Friday, November 16, 2012

How does Islam view pluralism and democracy?


Dear Sheikh! Some people keep on yelling that Islam is the religion of one political party meaning that when Muslim activists come to power, they will never allow the existence of any other political party, a thing that marks a defeat of all forms of democracy. Please comment!


In the Name of Allah, Most Gracious, Most Merciful.

All thanks and praise are due to Allah and peace and blessings be upon His Messenger.

Dear questioner! Thanks a lot for your question and the interest you show in having a clearer view of the true teachings of Islam. May Allah help you get the right understanding and stand firm on the Straight Path! Amen!
First of all, we would like to highlight the fact that pluralism is something known to Islam and Muslim scholars a long time ago. Islam does not say that only one party should run the affairs of the whole state or seize power; rather, it leaves the matter to be determined according to the rules of As-Siyasah Ash-Shar`iyyah (Shari`ah-Oriented Policy) that vary according to time and place. Muslim scholars accept the articles of the democratic system that cope with the teachings of Islam.

Making this concept clear, here is the fatwa issued by the eminent Muslim scholar Sheikh Faysal Mawlawi, vice President of the European Council for Fatwa and Research:

“To claim that Islam advocates monocracy is untrue. It is well-established that since the time of the Prophet, peace and blessings be upon him, Muslims have known different political parties that have constituted in shaping political structure of the Muslim societies.
The Emigrants (Al-Muhajirun) and the Helpers (Al-Ansar) acted as if they were two parties, still they were far remote from enmity known among the fans of each party. They (the Emigrants and the Helpers) differed concerning choosing the Caliph. This was the first political difference of its kind occurring among Muslims. Each party demanded that the Caliph was to be chosen from among them. This is not far different from the demand of any contemporary political party.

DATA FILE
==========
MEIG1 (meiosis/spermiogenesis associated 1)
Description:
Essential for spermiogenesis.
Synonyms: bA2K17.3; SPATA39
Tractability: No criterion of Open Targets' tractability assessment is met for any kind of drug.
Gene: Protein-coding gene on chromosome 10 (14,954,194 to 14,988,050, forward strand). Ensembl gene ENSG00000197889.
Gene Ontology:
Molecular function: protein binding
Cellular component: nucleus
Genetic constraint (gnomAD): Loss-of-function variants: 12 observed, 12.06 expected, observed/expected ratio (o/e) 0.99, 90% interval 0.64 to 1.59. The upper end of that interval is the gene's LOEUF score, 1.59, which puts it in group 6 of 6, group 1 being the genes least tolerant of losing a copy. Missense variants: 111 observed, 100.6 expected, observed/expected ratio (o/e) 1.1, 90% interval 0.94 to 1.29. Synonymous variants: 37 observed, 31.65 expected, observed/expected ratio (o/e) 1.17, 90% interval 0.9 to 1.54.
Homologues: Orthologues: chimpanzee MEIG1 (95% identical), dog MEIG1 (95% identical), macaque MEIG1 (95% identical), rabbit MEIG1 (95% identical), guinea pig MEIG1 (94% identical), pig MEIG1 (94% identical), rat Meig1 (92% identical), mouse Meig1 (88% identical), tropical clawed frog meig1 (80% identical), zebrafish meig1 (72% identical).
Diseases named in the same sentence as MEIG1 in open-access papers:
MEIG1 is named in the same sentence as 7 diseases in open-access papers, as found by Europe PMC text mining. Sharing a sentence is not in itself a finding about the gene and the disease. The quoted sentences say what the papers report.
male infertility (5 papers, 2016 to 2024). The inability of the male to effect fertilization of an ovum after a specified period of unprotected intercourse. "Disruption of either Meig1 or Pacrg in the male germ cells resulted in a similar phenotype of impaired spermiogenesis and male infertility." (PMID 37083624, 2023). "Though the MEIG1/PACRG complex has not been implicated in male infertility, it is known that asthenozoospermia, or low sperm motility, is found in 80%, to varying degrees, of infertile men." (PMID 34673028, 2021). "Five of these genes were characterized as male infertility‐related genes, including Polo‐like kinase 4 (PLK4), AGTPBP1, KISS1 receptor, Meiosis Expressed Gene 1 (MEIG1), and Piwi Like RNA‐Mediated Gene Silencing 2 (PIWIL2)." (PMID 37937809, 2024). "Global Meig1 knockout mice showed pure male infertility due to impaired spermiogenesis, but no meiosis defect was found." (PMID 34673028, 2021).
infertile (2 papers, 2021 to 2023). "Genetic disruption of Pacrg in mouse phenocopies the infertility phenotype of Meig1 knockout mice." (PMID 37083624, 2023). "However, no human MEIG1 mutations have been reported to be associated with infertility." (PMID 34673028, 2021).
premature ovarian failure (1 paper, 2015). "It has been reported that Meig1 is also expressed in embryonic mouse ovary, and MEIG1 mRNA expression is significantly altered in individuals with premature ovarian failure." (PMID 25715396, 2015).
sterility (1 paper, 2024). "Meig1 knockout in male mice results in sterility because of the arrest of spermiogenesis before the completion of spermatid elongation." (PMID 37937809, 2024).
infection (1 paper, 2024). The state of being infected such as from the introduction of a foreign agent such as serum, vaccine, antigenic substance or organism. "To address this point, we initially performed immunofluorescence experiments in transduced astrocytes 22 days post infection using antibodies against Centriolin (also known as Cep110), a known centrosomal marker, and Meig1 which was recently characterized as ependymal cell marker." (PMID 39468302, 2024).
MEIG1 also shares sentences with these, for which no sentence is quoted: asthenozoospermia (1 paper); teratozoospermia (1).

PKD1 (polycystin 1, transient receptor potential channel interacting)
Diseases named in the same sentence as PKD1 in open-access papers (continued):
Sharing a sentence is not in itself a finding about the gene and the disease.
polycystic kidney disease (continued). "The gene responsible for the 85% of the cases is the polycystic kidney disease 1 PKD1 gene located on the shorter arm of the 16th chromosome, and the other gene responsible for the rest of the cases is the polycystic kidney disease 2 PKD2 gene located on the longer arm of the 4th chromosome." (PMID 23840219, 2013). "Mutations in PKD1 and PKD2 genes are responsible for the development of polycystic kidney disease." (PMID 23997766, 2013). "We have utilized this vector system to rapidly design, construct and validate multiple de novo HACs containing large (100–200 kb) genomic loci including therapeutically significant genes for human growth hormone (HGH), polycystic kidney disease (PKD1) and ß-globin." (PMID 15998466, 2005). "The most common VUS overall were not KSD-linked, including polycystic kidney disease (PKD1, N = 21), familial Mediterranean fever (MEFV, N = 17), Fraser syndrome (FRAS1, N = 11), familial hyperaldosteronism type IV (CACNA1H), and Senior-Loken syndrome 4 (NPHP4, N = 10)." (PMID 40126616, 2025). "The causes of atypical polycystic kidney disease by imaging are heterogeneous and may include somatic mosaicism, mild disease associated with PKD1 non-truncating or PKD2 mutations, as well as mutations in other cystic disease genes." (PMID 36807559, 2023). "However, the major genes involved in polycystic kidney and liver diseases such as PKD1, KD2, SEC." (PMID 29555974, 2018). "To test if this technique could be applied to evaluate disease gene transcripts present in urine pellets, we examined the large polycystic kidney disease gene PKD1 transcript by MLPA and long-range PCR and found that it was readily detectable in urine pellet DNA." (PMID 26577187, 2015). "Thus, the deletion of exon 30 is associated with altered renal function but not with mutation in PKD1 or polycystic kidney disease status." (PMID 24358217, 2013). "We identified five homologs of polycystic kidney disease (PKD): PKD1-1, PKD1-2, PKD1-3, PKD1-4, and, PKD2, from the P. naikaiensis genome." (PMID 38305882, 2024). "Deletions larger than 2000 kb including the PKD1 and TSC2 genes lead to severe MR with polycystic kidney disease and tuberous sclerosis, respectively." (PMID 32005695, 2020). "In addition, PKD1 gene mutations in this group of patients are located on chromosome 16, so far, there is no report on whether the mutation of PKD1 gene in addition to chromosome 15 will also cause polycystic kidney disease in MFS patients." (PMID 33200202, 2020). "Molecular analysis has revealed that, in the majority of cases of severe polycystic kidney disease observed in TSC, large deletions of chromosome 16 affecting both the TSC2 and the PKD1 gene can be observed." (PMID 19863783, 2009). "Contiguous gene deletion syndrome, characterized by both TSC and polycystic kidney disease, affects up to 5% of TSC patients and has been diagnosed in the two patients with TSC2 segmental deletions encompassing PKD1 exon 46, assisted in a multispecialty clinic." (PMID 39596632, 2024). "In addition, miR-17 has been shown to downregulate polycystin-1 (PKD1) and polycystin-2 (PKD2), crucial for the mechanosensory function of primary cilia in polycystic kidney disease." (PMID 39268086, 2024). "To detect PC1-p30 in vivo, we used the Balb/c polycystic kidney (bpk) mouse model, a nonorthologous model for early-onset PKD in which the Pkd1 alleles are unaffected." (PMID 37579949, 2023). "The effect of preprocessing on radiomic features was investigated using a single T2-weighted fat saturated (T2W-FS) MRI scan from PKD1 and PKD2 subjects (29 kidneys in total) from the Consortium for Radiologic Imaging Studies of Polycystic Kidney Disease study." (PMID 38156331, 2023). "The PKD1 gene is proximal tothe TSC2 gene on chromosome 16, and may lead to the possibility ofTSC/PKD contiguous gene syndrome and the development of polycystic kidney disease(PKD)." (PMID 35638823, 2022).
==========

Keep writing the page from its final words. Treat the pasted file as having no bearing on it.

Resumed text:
Yet, the emergence of real partisanship was remarkable after the assassination of Caliph `Uthman ibn `Affan, may Allah be pleased with him. The assassination itself was a form of a military coup against the ruler, another act that can be carried out by a political party.
Later, the Kharijites appeared during the reign of Caliph `Ali ibn Abi Talib, may Allah be pleased with him, and were known as a political party as well as a sect. Many dynasties that appeared later including the Abbassyds, the Turks and the Mamlukis were no more than political parties taking power.
In fact, forming political parties or gatherings that call for political legal goals is completely Islamic. Muslim activists who hold the view that Islam allows one party are very few and even have no effect on the mainstream. Muslim activists who can win elections all believe in pluralism within the framework of Islam. In case those peaople come to power, there will be no fear of any political despotism.
As for the true concept of democracy, it is not our main concern. We, Muslims believe in pluralism and political freedom as part and parcel of Islamic teachings. It is worth stressing here that we accept the articles and the principles of democracy that cope with the teachings of Islam and reject those principles that are non-Islamic. Our main reference is Islam when deciding whether to accept or reject any new ideology.”
Allah Almighty knows best.

No comments:

Post a Comment